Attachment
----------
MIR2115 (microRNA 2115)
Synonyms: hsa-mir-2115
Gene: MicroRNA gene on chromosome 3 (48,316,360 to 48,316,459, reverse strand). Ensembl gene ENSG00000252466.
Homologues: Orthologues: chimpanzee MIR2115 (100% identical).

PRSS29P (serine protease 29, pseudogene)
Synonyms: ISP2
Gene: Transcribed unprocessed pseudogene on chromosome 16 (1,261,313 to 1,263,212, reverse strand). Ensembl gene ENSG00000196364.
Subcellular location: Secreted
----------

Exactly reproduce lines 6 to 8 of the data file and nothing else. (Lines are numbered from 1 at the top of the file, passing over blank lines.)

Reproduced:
Synonyms: ISP2
Gene: Transcribed unprocessed pseudogene on chromosome 16 (1,261,313 to 1,263,212, reverse strand). Ensembl gene ENSG00000196364.
Subcellular location: Secreted